Pansy plants are loved for their rich colors, velvety petals and easy care. Get tips for planting pansies, sowing seed, and find out how to get the most blooms.
Velvety flowers in a rich range of colors have made pansy plants long-time favorites.
Easy to grow, pansies are well-suited for flower beds and borders, and make good container plants -- alone or mixed with other types of flowers.
Those charming pansy "faces" are made up of 5 flat petals: 2 top, 2 side, and 1 lower petal. Typically, 2 or 3 colors are seen on each flower. The side and bottom petals often have contrasting blotches or veins radiating from the center of the bloom.
Known botanically as Viola spp., these brightly colored beauties have been bred extensively to offer bigger flowers -- and more of them -- than we've ever seen. It's no wonder pansy plants are more popular than ever.
Hybrids have also brought us a wide variety of colors and patterns to choose from, including purple, blue, violet-blue, yellow, red, pink and white. Some purple hues look almost black. And some newer hybrids have solid colors.
Packs of pansy flowers are easy to find in garden centers or online nurseries. Choose a plant with plenty of buds that are just beginning to open -- a sign of a young, vigorous plant.
Actually, pansy is a biennial, although it is usually bought in bloom, treated as an annual and tossed in the compost bin at the end of the season. You can keep it indoors to extend the bloom time.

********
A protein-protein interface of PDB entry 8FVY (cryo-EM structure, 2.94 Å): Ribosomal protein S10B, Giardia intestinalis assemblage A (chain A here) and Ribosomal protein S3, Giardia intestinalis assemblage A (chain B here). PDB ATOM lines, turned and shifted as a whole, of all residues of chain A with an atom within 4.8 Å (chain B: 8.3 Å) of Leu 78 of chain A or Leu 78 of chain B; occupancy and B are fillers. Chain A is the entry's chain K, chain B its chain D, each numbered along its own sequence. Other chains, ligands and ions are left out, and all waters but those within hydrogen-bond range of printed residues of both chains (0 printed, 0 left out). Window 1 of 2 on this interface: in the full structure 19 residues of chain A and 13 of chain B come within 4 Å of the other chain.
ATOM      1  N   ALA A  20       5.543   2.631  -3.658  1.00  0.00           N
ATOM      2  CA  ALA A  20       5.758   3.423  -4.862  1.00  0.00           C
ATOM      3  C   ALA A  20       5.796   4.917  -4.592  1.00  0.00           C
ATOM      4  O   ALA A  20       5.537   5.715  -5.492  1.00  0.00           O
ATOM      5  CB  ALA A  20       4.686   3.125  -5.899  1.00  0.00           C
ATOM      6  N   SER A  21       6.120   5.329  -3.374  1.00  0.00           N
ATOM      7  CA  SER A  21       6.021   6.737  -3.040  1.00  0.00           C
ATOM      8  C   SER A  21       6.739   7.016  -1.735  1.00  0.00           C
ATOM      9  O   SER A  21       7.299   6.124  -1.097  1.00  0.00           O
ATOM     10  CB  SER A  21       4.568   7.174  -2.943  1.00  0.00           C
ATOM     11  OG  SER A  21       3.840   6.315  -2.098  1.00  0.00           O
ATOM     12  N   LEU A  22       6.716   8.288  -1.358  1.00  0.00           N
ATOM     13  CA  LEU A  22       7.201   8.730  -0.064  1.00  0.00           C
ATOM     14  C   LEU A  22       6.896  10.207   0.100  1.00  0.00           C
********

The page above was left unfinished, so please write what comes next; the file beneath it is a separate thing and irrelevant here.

Biennials have a 2-year life cycle. Grown from seed, they produce foliage the first year, then flower, set seed, and die the second year. Many newer pansy hybrids have been bred to bloom the first year.
Yes! Low and compact, pansies are ideal for containers. Set pansies on your sunny windowsill and enjoy the view. Or plant them in hanging baskets at eye-level for all to admire.
No, according to the ASPCA, pansy plants are non-toxic, and safe to grow around pets.
Deadhead pansies. Pinch off flowers after they fade to promote more blooms. It's work, yes -- but you'll have a long growing season by deadheading spent flowers.
Got a reluctant bloomer? Lack of sunlight or too-high temperatures will make pansy plants fail to flower. Yes, pansies are a little wimpy. Shade them from direct sunlight during the hottest part of the day.
Feed it. Add a little fertilizer specially made for flowering plants to your watering can every couple weeks. Although pansies are prolific bloomers, fertilizer will give them more oomph.
Origin: Hybrids with origins from England
Height: Up to 8 in (20 cm)
Light: Bright light to full sun. Pansies like it cool, so if you live where the summer is hot, keep your plants in partial shade.
Water: Keep the soil moist at all times, but don't over-water. Dry soil will cause flowers to fade quickly. If you're watering regularly and the plant wilts, root rot or stem rot is likely. Remember to use a pot with drainage holes to prevent soggy soil. These are the most common problems with this plant.
Humidity: Try to maintain 40-50% relative humidity around the plant. Place pot on a tray of wet pebbles to increase humidity. Don't mist them indoors because pansies are susceptible to powdery mildew.
Temperature: Cool to average room temperatures 60-75°F/16-24°C. If you grow them outdoors, they're winter hardy to USDA Zone 4. Pansies like cold better than heat, even tolerating a little frost.
Soil: Any good-quality, all-purpose potting mix.
Fertilizer: Feed every 2 weeks with a water-soluble fertilizer diluted at half-strength.
Propagation: Sow pansy seeds in early spring. Drop them on top of moist potting mix, then barely cover them with mix. Seeds will germinate at room temperature. Don't expose them to sunlight until they've sprouted.